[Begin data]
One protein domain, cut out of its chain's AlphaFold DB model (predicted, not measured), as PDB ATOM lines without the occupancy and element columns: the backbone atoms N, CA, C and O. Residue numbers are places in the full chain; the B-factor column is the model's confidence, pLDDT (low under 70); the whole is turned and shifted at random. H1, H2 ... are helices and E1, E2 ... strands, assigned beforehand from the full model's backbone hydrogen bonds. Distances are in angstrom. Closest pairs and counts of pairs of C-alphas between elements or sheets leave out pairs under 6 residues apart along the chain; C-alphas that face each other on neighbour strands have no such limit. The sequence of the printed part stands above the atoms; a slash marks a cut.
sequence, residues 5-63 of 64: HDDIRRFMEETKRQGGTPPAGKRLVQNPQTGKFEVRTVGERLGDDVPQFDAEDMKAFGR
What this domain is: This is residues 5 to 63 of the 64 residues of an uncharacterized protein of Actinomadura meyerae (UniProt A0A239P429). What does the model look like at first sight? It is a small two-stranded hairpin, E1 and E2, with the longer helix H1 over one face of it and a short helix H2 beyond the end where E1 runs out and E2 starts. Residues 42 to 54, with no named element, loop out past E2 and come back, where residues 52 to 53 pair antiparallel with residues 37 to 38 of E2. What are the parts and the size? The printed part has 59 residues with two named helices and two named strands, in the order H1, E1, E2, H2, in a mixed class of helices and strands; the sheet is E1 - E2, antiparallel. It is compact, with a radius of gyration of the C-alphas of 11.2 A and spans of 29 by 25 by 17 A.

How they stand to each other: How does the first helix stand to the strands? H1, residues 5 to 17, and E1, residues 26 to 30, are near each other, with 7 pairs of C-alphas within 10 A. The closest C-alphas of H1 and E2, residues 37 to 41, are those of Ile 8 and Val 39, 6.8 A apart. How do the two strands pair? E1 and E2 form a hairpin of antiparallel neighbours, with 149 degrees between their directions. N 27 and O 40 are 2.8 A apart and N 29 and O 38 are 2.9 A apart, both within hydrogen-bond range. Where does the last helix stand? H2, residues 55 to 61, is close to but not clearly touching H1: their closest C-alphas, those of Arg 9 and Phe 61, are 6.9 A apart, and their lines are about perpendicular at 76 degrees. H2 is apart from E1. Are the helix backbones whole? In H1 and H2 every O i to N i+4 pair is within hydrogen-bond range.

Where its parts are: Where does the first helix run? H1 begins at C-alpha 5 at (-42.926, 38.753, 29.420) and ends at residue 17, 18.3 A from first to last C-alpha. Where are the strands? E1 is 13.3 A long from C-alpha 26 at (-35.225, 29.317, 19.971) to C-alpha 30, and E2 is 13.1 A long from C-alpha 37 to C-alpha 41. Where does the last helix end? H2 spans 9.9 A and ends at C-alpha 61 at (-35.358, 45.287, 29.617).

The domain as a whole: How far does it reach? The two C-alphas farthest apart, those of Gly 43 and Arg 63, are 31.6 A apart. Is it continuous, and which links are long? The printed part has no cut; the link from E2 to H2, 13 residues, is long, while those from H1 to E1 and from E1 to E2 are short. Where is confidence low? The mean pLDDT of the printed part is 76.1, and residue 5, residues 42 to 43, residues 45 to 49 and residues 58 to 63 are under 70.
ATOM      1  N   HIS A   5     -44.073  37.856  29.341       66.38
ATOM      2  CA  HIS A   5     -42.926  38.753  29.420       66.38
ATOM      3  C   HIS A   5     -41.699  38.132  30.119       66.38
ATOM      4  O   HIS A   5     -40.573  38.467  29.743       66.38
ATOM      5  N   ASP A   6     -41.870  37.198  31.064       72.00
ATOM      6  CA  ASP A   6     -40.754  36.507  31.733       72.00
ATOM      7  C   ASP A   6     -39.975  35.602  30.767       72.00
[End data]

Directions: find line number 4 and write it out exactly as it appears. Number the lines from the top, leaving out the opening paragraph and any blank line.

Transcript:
Where its parts are: Where does the first helix run? H1 begins at C-alpha 5 at (-42.926, 38.753, 29.420) and ends at residue 17, 18.3 A from first to last C-alpha. Where are the strands? E1 is 13.3 A long from C-alpha 26 at (-35.225, 29.317, 19.971) to C-alpha 30, and E2 is 13.1 A long from C-alpha 37 to C-alpha 41. Where does the last helix end? H2 spans 9.9 A and ends at C-alpha 61 at (-35.358, 45.287, 29.617).